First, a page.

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By Guided By Ms.Arathi, Anila Mohan Asst.Professor, Muhammed Aslam. N Dept ECE, Pamela M.E.S.C.E Mariyadas Paulose Pratheek.T.K

 Introduction  Types of input images for fusion
   

Multifocus images PAN-Multispectral images MRI-CT images IR-Visual images

 Principal Component Analysis  Background Mathematics Supporting PCA  Steps in PCA based image fusion  Conclusion  References

• PCA stands for Principal Component Analysis

• Using this technique, we are going to fuse multi-

focus images to get an image of better visual quality. • Often due to variations in the screen depth , it is not possible to capture an image where the entire scene appears sharp. • Only scene areas that are at the focus plane appears sharp. Areas in front or behind the focus plane appears blurred

Types of input images for the fusion process
 Multifocus images
 PAN – Multispectral images  MRI-CT images  IR-Visual images

Multi-Focus Images

Multi-Focus Images

Panchromatic Image
 It is a 2D light intensity function, f(x,y) where x

and y are spacial coordinates and value of ‘f’ at (x,y) is proportional to the brightness of the scene at that point  In panchromatic image , only the total intensity of radiation falling on each pixel is recorded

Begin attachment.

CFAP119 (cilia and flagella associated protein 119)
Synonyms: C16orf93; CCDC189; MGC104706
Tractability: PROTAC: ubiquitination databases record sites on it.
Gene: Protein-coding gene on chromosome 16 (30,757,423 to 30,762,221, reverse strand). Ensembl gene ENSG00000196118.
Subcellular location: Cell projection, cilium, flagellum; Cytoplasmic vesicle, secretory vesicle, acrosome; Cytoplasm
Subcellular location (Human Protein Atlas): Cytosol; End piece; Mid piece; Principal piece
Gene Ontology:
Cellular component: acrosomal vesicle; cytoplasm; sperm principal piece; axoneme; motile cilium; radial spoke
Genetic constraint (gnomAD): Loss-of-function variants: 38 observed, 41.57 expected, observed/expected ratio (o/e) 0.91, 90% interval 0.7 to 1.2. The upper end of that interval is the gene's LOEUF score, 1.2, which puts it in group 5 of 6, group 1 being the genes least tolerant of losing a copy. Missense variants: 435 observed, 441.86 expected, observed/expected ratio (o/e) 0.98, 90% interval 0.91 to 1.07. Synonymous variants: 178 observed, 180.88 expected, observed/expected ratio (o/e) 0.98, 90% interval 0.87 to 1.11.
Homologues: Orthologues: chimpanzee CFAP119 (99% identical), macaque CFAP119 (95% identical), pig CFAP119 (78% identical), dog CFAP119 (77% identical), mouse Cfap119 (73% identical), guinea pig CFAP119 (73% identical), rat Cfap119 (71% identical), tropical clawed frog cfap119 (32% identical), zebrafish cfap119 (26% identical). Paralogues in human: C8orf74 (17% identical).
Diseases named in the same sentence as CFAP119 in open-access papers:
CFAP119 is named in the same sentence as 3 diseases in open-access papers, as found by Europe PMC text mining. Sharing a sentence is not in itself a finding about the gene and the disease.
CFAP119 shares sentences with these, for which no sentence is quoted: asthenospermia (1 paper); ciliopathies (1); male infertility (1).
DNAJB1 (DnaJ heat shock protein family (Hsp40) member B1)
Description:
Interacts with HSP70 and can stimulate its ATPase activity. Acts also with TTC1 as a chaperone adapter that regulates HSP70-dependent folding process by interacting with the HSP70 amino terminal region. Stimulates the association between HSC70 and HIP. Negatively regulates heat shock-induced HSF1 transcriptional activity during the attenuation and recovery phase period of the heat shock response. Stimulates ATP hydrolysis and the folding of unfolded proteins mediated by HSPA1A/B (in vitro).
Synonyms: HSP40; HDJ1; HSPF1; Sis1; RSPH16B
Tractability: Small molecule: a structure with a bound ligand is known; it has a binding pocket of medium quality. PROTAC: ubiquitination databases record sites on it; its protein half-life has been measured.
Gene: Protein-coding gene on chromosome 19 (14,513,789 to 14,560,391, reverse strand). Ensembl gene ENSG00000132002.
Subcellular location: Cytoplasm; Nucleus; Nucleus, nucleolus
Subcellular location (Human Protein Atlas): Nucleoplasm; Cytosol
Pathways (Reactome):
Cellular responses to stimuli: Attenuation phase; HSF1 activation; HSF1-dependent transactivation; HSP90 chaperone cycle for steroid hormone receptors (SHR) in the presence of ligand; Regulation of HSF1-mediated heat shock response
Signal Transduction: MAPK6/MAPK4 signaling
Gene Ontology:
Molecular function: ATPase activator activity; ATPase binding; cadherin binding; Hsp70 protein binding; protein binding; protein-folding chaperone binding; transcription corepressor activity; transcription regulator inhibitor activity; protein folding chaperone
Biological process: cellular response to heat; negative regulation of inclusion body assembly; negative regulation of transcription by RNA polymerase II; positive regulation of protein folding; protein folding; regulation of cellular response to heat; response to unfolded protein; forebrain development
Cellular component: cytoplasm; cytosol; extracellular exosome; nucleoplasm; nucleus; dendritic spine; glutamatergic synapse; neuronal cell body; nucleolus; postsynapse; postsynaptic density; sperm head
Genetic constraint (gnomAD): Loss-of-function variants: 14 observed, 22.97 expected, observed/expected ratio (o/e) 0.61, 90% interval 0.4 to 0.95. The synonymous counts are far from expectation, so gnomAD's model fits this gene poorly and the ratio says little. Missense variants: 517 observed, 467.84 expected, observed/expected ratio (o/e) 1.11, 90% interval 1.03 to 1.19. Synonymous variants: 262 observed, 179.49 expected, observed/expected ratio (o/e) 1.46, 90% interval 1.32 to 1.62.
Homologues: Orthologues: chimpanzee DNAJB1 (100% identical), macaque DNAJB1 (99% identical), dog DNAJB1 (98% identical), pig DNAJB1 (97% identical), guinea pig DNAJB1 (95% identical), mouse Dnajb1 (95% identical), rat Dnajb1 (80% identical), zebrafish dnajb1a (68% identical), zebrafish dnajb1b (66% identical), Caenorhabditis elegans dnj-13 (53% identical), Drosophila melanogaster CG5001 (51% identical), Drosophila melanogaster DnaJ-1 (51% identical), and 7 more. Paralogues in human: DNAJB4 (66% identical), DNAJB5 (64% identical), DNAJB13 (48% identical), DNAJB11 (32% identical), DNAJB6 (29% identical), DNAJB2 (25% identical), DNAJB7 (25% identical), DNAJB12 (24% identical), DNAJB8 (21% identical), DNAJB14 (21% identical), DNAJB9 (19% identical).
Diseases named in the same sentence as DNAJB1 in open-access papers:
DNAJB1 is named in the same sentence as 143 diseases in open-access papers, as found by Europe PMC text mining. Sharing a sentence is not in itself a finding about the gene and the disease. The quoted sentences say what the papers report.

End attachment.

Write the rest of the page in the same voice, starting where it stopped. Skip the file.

Panchromatic Image

Multi Spectral Image
 Each component of f(x,y) indicates the brightness

of the scene at point (x,y) at the corresponding spectral band  A Multi spectral image is one that captures image data at specific frequencies across the electromagnetic spectrum  These type of images are captured in Remote Sensing Radiometers
So from all the explanations , we can represent an image as a matrix

Multi spectral Image

Medical Images –CT & MRI & Fused Image

Satellite Images captured in different sub-bands and the Fused Image

Visual & IR and Fused Images

Existing Image Fusion Techniques
 Like multi-focus image fusion, there is multi-